1,600 Guests Secretly Filmed in South Korean Motel
On March 21, South Korean police arrested two men for installing illegal hidden cameras in motel rooms and livestreaming sexual videos of over 1,600 guests. Police are investigating two additional suspects.
Four men allegedly hid cameras in 42 rooms in 30 motels across ten cities, placing them in hair dryer holders, wall sockets, and satellite boxes. The footage was streamed 24 hours a day on a subscription-based website, where over 4,000 members paid monthly fees for access. Nearly 100 members paid an additional fee of $44 (50,000 won) for extra features, such as the ability to replay videos. The website ran for about three months, making a total of $6,200 (7 millon won).
This incident is just the latest development in a larger societal reckoning in South Korea over spy cameras and illegal filming, known as molka. Over the past month, the country has reeled from a massive scandal involving prominent celebrities distributing nonconsensually filmed videos of sex with drugged and unconscious women.
For many South Korean women, molka is seen as a “social death penalty,” but it is difficult to avoid. Spy cameras are frequently found in public bathrooms and changing rooms, to the point where Seoul created a group of women inspectors to conduct regular investigations in the city’s 20,000 public bathrooms for hidden cameras. Revenge porn and nonconsensual filming during sex are also common.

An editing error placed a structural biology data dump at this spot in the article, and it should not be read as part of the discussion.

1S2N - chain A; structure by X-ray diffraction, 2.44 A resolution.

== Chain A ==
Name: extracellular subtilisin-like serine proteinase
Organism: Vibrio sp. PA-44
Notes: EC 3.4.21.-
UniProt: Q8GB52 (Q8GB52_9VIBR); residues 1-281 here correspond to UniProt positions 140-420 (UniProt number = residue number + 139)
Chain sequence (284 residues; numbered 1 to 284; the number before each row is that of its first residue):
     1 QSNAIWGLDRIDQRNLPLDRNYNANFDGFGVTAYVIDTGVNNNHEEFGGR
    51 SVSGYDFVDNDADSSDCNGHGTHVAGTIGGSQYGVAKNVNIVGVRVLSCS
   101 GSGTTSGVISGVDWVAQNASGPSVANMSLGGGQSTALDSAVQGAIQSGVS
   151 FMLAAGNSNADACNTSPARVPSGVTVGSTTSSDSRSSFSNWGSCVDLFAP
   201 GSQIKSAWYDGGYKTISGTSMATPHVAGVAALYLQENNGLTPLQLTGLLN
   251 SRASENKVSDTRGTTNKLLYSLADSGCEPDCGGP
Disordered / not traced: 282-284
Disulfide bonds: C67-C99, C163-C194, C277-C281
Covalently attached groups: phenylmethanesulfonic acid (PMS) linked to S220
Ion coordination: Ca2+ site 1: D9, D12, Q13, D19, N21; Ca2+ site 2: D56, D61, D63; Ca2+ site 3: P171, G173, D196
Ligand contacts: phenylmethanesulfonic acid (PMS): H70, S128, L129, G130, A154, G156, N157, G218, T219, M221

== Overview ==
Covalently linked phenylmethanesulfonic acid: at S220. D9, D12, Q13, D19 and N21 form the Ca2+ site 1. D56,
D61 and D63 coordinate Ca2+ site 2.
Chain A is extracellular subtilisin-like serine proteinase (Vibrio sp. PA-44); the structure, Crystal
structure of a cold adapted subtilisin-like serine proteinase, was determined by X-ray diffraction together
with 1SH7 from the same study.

Annually, the police receive thousands of reports of illegal filming, and this number is on the rise—in 2012, the police received 2,400 reports, up from 6,400 in 2017. The number of unreported incidents is likely much higher. Despite the ubiquity of molka, official data from 2012 to 2017 shows that only 2.6 percent of men accused of the crime were arrested.
In response, tens of thousands of South Korean women mobilized last year, protesting under the slogan “My Life Is Not Your Porn.” Spy camera laws have since been amended to include longer sentences and harsher fines. Additionally, last April, the South Korean government set up a task force to help women take down recordings and pictures from the Internet; within months the task force received over 15,000 requests to remove videos.
In an anonymous email, a protest organizer explained their purpose: “Korean women are often told that they are simply too sensitive when they question the status quo, and that they are making themselves uncomfortable to be around.” They continue: “We are reclaiming our right to challenge existing conditions that aggravate sexual discrimination. We are raising uncomfortable issues.”